This spring, the World Baseball Classic is being played across the planet, and every participating nation has a lot of talented players that are representing their home country or country of ancestor.
But one player in particular got my attention last week.
It was former Dodger great, Eric Gagne. For those of you who do not remember Gagne, he was once was the premier closer in the major leagues. The big right-hander set the record for consecutive saves with 84, which is obviously very impressive.
In a span, during the ’03 and ’04 season, whenever he came into a game to close it out, the Dodgers would put the phrase “Game Over” up on the Jumbotron. He was basically automatic. Gagne would eventually move on to the Texas Rangers , Boston Red Sox, and Milwaukee Brewers without much success. The last time we saw Eric Gagne in the majors was in ’08 and it was assumed that he was done. But during this year’s WBC tournament, Team Canada came calling and Gagne had a very solid showing in pool play.
Looking at the Padres’ bullpen, one could make the argument that further help is needed, because you can never have enough arms. So when I saw Gagne pitch, I immediately thought “could this guy be worth signing to a minor league contract?” The answer is not as automatic as you might think. Gagne is 41 years old and it’s been almost a decade since he played competitive baseball at the major league level. That in itself is a scary thought.
I’m not saying that he would have the kind of success that Fernando Rodney had in the first half of last season. Rodney, though coming off a down year, was still an active pitcher in the league.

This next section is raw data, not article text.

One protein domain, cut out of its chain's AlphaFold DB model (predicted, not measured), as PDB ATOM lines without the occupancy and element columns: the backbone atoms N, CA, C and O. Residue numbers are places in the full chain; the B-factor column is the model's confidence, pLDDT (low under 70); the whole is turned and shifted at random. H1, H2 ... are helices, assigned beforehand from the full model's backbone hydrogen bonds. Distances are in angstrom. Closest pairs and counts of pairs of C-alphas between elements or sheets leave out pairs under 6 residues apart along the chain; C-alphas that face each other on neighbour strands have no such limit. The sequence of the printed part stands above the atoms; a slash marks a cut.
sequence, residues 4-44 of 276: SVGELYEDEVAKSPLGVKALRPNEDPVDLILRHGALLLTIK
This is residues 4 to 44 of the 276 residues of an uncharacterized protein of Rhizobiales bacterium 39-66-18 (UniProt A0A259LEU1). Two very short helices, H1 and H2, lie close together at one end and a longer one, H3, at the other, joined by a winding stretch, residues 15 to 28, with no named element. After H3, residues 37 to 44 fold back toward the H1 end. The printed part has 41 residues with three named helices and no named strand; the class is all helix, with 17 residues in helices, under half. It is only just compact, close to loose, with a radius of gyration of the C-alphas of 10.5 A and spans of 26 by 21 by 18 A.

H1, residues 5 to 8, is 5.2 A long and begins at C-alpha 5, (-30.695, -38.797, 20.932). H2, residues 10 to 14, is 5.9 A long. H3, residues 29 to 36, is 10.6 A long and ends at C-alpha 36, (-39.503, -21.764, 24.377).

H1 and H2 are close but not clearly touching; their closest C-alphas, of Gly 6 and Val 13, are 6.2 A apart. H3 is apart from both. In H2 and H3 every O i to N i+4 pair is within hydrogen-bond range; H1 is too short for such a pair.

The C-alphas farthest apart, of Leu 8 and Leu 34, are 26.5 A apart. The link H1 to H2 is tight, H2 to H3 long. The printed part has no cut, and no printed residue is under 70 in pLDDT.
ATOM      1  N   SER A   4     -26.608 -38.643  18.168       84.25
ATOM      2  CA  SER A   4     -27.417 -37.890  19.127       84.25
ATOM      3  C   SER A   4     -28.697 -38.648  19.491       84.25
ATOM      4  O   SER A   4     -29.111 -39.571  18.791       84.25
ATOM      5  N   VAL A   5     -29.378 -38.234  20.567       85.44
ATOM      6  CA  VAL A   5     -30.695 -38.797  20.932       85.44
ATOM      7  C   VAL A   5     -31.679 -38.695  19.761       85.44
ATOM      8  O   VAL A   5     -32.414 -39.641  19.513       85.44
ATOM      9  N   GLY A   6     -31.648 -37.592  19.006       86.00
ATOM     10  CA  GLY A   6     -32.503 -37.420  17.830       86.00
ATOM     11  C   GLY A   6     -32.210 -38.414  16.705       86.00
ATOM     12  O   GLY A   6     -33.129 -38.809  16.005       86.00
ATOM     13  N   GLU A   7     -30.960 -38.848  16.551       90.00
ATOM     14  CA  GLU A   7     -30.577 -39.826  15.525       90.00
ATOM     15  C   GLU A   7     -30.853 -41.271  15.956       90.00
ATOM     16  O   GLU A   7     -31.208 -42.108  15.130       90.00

After the performance Gagne had this WBC, he’s worth a look. If he flames out, then the Padres could get rid of him without any consequences. A minor league deal makes sense at this point. He would have to earn a spot on the team after performing in El Paso, but it is possible. After Canada’s participation ended in the tournament, scouts were raving about the fact that Gagne consistently hit 93 MPH on his fastball. Though at the beginning, he struggled to find the strike zone, once he settled down we saw glimpses of his once dominant self.
Padres one team at least monitoring Gagne, but he has a few teams on him after private workouts. https://t.co/HcVo2WRnk1
— Chris Cotillo (@ChrisCotillo) March 12, 2017
Look, at the end of the day asking consistent production out of a 41-year-old pitcher might be too much, but given the current state of the pitching staff , signing Gagne to a minor league deal is not the worst idea in the world.
I’m not saying that they should, but what I am saying is that if the Padres were to sign Gagne, it would be a creative way to try to get some much-needed experience to a bullpen that could use it. When you take into consideration what Darren Balsley did last season with pitchers like Fernando Rodney, and to some degree with Edwin Jackson, I think that giving Gagne a chance could be feasible.